And there are other currents here as well. Not tribal but universal, cutting across all nations. Kershner quotes the view of an Arab educator, Shirin Natour-Hafi: “The main division in contemporary Israel was less between Jews and Arabs, and more between the rich and poor, the educated and uneducated.”

She is right. In meritocratic societies, the educated get the wealth and the prizes, and the uneducated often end up feeling cheated. The resulting resentments roil politics as surely and as powerfully as cultural or racial identity, each intensifying the other.

Look at the ultra-Orthodox. The “society of learners” prizes Torah scholarship, an exacting discipline. What happens to those young men who cannot master it? Many end up roaming the streets, without even a limited secular knowledge that can help them find jobs. They may indeed have a future, but only as a bullying religious militia, should events take a dark turn.

Two other groups, neither of which fit into convenient societal categories, escape notice: the police and the civil service. Neither gets the attention it deserves, yet both shape Israeli society to a considerable degree.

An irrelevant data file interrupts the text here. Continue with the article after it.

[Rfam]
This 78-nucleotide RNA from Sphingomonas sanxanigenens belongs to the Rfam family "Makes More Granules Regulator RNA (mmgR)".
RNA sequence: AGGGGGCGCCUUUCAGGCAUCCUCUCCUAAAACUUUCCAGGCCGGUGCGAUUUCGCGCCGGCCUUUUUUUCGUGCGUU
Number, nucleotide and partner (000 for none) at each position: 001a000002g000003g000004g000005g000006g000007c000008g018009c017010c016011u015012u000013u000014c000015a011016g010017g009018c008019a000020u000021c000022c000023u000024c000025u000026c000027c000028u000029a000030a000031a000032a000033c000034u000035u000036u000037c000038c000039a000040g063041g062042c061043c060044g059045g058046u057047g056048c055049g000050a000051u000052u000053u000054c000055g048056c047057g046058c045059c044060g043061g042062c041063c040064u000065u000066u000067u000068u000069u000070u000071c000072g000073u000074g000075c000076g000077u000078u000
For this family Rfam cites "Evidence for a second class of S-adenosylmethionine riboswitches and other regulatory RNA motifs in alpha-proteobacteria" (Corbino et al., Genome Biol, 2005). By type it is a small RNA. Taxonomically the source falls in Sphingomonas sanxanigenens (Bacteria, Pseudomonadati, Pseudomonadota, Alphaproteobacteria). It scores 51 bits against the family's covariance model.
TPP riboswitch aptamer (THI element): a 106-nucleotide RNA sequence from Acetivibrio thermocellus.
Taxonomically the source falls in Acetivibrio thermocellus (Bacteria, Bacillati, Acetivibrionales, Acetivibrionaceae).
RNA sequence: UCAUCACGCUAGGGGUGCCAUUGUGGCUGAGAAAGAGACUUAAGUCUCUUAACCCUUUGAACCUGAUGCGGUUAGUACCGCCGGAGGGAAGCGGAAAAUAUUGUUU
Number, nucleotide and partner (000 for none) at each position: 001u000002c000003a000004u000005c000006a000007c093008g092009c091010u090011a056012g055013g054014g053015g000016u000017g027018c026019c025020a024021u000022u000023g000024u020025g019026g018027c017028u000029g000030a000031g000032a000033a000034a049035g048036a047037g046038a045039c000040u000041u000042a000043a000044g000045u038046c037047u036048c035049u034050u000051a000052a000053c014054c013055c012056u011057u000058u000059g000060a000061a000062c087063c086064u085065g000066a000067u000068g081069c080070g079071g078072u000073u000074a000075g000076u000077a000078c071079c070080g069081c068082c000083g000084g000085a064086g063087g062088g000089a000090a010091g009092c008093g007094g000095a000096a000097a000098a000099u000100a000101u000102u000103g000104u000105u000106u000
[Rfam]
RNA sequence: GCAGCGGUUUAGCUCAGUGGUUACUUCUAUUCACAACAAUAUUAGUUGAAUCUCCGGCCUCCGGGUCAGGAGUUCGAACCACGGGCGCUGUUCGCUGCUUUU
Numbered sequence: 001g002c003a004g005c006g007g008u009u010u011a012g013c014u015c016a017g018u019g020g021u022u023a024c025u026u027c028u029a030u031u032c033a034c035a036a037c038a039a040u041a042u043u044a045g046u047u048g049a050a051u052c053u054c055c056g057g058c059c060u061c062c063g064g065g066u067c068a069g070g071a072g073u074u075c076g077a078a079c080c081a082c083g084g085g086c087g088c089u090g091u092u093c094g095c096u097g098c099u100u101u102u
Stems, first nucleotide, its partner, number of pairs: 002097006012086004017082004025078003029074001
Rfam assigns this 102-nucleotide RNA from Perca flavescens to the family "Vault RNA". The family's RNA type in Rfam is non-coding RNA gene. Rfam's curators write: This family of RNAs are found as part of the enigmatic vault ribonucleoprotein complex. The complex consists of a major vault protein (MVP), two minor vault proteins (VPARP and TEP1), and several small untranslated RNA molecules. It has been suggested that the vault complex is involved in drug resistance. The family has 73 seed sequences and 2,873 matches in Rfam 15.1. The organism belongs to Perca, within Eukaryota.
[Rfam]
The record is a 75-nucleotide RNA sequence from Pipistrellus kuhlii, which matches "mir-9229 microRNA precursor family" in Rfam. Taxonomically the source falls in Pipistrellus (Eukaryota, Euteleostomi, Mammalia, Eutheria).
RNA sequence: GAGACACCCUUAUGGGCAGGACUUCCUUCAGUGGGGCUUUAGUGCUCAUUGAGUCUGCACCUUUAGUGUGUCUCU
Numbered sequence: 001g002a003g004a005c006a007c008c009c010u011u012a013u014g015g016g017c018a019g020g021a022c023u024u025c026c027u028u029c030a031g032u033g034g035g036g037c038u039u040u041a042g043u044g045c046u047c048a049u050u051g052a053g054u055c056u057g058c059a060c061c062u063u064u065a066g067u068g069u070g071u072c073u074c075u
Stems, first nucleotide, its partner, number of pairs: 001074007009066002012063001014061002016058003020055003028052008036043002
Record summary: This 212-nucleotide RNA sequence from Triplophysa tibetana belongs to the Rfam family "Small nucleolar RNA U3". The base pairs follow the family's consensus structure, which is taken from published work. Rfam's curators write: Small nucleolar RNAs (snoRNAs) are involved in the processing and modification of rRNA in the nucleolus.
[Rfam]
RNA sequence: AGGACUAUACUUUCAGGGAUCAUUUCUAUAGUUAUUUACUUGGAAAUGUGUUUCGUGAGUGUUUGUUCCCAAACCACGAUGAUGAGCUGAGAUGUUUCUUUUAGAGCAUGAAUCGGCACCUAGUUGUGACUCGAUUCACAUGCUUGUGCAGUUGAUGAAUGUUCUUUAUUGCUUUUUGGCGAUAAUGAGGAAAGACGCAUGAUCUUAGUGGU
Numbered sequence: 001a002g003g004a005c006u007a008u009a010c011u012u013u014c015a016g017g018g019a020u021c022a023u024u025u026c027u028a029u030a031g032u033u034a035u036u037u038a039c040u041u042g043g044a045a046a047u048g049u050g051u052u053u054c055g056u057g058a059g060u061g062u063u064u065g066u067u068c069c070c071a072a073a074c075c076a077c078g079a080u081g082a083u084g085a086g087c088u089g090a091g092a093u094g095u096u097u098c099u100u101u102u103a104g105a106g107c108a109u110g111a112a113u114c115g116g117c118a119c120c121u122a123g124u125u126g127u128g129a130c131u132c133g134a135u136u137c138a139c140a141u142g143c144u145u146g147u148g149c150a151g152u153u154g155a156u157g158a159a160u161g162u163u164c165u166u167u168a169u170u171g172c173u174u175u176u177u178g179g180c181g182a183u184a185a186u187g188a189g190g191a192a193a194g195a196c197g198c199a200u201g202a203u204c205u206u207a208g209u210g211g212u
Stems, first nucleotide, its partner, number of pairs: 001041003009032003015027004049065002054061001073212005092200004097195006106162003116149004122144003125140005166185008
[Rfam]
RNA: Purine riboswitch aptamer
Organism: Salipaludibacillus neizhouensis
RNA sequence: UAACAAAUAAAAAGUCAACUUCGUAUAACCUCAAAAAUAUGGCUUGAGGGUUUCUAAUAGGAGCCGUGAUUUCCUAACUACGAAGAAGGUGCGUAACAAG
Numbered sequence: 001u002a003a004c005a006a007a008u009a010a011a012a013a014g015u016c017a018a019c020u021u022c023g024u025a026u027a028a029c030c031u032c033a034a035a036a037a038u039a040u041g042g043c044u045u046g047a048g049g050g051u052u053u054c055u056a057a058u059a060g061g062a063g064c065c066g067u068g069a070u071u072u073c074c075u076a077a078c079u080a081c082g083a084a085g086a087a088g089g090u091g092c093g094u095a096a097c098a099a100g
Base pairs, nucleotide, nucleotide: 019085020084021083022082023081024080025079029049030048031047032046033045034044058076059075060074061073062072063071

The police get only a walk-on part here, and it’s not a flattering portrayal. Racist and violent and ineffective – that more or less sums it up. But how a society polices, is policed, and is willing to be policed tells you a great deal about how it sees its boundaries and the relations between the groups it polices.

Further, not all the news here is bad. The policing of the recent demonstrations so far has been generally competent and restrained; further, demonstrators have gone out of their way to thank the police for their presence. This is striking. It suggests public views of the force are more positive than you would think.